When staying in a hotel, most of us prefer a room with a view. And Lily Forster was no different.
She and her son, the soon-to-be famous writer, Edward Morgan Forster (1879-1970), pitched up in Florence in the autumn of 1901. The pair first stayed at the Albergo Bonciani (Via de’ Panzani) before moving to the Pensione Simi (Lungarno delle Grazie). The Simi overlooked the river and Mrs Forster wanted a room with a view.
As Forster wrote to a friend on October 30th: "We go tomorrow to the Pension Simi, 2 Lungarno delle Grazie. We have been here three days, and very comfortable, but my mother hankers after an Arno view and a South aspect, so we are not stopping....Everything about the Pension Simi seems nice except the lady who keeps it, who scatters Hs like morsels and calls me 'the young gentleman'. But perhaps this is fastidious....Jennings Riccioli, alas! was full as regards South rooms..."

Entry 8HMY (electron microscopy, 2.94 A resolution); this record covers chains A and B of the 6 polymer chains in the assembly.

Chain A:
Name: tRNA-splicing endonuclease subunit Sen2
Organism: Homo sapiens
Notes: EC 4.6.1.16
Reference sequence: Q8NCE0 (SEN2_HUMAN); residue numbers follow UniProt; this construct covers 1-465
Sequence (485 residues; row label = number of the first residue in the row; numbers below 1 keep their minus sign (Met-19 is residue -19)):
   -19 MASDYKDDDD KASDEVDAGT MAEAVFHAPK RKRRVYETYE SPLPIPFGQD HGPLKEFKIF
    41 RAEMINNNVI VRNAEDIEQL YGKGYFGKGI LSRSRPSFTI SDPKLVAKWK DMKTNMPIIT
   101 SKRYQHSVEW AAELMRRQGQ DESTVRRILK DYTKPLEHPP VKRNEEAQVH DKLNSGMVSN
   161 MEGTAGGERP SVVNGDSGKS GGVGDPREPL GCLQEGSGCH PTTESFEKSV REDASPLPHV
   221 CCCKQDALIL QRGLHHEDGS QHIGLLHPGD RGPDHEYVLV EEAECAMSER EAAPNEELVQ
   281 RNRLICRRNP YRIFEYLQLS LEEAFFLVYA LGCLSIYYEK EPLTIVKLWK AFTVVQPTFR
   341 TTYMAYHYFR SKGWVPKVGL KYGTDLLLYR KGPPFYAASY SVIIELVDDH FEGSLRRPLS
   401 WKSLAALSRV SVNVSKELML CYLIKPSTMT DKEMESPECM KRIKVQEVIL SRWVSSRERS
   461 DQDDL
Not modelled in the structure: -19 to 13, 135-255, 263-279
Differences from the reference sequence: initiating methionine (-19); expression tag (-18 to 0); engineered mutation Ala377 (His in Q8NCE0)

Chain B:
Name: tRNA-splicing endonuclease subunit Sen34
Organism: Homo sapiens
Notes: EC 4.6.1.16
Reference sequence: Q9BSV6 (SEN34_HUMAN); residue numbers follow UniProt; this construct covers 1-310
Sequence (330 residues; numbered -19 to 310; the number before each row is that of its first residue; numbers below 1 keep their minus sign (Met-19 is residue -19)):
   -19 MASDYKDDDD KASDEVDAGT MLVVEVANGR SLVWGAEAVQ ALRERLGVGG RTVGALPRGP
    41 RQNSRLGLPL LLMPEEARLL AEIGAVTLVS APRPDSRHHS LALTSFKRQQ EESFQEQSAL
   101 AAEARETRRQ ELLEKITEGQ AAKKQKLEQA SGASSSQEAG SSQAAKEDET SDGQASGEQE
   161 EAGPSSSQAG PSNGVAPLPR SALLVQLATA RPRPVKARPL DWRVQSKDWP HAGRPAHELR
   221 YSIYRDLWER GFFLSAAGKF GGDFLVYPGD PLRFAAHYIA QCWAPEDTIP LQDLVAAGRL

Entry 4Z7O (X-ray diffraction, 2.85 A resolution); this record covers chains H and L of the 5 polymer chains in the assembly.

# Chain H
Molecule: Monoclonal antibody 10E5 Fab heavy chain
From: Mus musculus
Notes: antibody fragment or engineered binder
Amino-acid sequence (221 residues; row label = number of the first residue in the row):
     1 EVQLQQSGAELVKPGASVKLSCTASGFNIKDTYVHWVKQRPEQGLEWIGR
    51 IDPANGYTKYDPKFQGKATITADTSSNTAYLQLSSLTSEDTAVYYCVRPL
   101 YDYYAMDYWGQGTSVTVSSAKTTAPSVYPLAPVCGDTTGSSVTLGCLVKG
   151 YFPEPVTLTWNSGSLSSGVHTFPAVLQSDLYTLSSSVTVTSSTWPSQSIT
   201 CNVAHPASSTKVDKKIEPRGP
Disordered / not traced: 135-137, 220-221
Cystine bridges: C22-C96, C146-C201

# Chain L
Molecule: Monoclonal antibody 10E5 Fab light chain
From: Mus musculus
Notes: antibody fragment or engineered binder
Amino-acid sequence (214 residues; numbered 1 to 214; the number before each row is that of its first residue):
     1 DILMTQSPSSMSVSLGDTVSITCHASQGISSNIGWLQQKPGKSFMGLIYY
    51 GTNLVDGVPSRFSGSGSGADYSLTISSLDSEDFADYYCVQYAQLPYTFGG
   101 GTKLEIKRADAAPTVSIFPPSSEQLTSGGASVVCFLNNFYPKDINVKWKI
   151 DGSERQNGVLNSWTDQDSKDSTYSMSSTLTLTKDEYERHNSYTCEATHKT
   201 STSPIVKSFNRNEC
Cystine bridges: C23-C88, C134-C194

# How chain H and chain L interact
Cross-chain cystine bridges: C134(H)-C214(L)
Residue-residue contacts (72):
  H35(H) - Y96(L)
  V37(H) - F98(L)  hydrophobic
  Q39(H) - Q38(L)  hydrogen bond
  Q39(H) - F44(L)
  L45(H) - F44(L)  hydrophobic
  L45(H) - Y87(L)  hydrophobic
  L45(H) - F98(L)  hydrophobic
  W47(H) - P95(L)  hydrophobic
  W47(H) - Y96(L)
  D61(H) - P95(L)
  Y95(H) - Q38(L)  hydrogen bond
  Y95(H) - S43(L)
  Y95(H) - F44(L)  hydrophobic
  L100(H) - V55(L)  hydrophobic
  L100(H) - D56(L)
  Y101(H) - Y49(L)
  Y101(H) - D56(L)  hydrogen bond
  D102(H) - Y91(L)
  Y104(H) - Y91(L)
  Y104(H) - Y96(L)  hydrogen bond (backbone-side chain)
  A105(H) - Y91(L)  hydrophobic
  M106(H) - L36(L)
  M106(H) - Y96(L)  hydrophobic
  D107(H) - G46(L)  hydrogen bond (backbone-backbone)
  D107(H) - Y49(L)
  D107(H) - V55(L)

Mother and son took up residence at the Pensione Simi for six weeks. Seven years later the Simi would become the model for the Pension Bertolini in Forster’s novel A Room with a View (1908), which is partly set in Florence.
Neither the Pensione Simi nor the Hotel Jennings Riccioli any longer exist, but the Albergo Bonciani is still in business.